I wonder where people get their distinct preferences for roasting time, because their beans, and roasting in general here, strikes me as a bit on the light side, I’ll call it an impressionist roast, whereas I prefer something more bold and intense and grounding, maybe something more expressionist. I bravely face this battle daily. 

… but I digress.

Valentin’s been hosting these cuppings and competitions recently, first for the Aeropress European championships would you believe, this time for a pourover contraption called the Hario V60. I confess it was a bit over-the-top even for this enthusiast: as competitors weighed their grounds to the fraction of an ounce and fussed over the best way to pre-moisten their filters, I kept thinking, a possible delicious cuppa is sitting there getting cold! You serve it lukewarm, and it may have subtle toffee or ruby notes, but that whole component of the coffee-drinking experience went down the proverbial drain. 

But both these events inspired me, woke something dormant. I thought, you know, why not just embrace these recent reminders of things I love, scramble them together, and take a break from all those words? So — here we are, with a pause visuelle you might say, of blind contour drawings inspired by daily life. 

. . . starting with coffee, of course

I hope you enjoy them. 

Winter, I'm told, is secretly preparing treats for us, but they won’t be ready for a while — something called spring I think it is? Hang in there. I will too.

We begin rough, with whatever's at hand . . . 

. . . and continue with leftovers from tree-decorating

The kaki trees — persimmon to you and me — which have generously agreed to wear their fruit a little longer, brightening otherwise stark surroundings. They’re everywhere; yet few people I've met seem to eat or cook with them…

Tools of the trade

Winter will not last forever, little grape vine

Saturday, December 1, 2018

Behind the Scenes (at Musée Paul Dupuy)

As has happened several times, le petit garçon unwittingly steered me to this month’s blog topic, just by attending school each day. First it was French poetry, next a filmmaker; I won’t be surprised if I soon write about marbles, which are the thing on French playgrounds for the under-eight set. But more on that another time. 

I leapt at the opportunity when his teacher asked if any parents would be willing to chaperone the class on a field trip. I love to observe the kids together with their maîtresse, listen to how they talk and interact, and discover new corners of Toulouse. 

I was especially excited because this was an exhibition by a Franco-American artist who, I learned upon a little research, was born in Pasadena and moved to France as a child. I imagined all the stuff she and I would have in common, the conversations we might have. I pictured her, oozing Californian cool and free-spiritedness while speaking perfect French.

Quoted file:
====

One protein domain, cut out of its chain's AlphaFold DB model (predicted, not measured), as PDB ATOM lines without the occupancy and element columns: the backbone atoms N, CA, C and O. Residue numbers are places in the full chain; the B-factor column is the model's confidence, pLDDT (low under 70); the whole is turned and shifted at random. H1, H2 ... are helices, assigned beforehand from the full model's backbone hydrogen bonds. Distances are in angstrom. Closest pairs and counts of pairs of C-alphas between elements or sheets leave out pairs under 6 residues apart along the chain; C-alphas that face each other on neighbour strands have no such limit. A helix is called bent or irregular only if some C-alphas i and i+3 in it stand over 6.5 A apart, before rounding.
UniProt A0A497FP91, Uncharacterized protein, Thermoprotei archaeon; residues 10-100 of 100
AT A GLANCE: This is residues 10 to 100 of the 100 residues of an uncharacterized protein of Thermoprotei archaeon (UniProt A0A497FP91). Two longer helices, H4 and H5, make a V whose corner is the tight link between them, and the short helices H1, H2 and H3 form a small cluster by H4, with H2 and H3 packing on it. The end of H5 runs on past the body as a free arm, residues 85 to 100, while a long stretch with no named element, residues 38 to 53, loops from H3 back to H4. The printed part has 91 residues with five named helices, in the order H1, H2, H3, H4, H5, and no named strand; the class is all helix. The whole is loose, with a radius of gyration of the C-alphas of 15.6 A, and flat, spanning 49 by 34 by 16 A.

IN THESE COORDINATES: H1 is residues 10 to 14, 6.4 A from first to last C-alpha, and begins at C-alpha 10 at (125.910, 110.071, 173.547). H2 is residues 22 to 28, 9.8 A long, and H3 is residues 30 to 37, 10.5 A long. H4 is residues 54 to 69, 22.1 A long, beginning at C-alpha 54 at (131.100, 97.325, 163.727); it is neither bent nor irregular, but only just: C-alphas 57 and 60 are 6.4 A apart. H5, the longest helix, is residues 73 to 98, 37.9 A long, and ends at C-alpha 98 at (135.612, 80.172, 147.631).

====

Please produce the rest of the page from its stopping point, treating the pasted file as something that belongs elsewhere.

Maybe, maybe not. But I also had a hunch too that there was something for me there. Something to uncover, to be reminded of, inspired by perhaps. Maybe, I thought, it will stoke a fire in me. 

Part of month-long slew of contemporary exhibitions around Toulouse, a biennial festival titled Le Printemps de September (OK, yes, maybe we are a bit tardy), Nina Childress’ show was held at the small Musée Paul Dupuy just off Rue Ozenne. It was two days from opening; our tour would be a behind-the-scenes glimpse into the work-in-progress. My mouth watered. 

So one afternoon, we cheerfully herded 22 five-to-seven-year-olds through the park and to the museum, where a friendly guide welcomed us. 

Childress had dug out works from storage at the larger Musée des Augustins in Toulouse, ones made by minor, forgotten, or less-loved artists that caught her attention for formal or thematic reasons. Her interest sparked, she planned to then associate forty of them with thirty of her own. And today, she’d generously agreed to have a herd of curious enfants trample into her construction zone. 

As we waited for our tour I peered through a glass door on my right to see a bunch of the museum’s paintings, anticipating their moment in the spotlight. Out of context like this, they seem so modest and ordinary. How does putting a museum object on the floor, versus a pedestal for example, affect our experience and our critique of it? 

This one, for example?

We were greeted at the exhibition entrance by the artist at work, bralessly unpretentious in an orange t-shirt splattered with paint, carrying a roll of blue painters’ tape. Her glasses were thickish, smudged; she seemed to peer through them at us, as if through fog. 

She began by explaining the opening sign, painted in rough letters, its paint dribbling deliberately. 

Apparently the owl also finds its young beautiful . . .

…which, I thought, must imply that every parent finds its children beautiful? OK, that’s sweet, and true, I thought, right? Babies — adorable to every mother’s eye, and thank god for that. Apparently this was a fable her own mother repeated to her, about an owl who, in an effort to protect her young from a dangerous and hungry eagle, effused about how beautiful her babies were. Really built them up. So much so that when the eagle saw them, it didn’t recognize them by the owl’s description — perhaps their faces only their mother could really love? — and so devoured them as planned.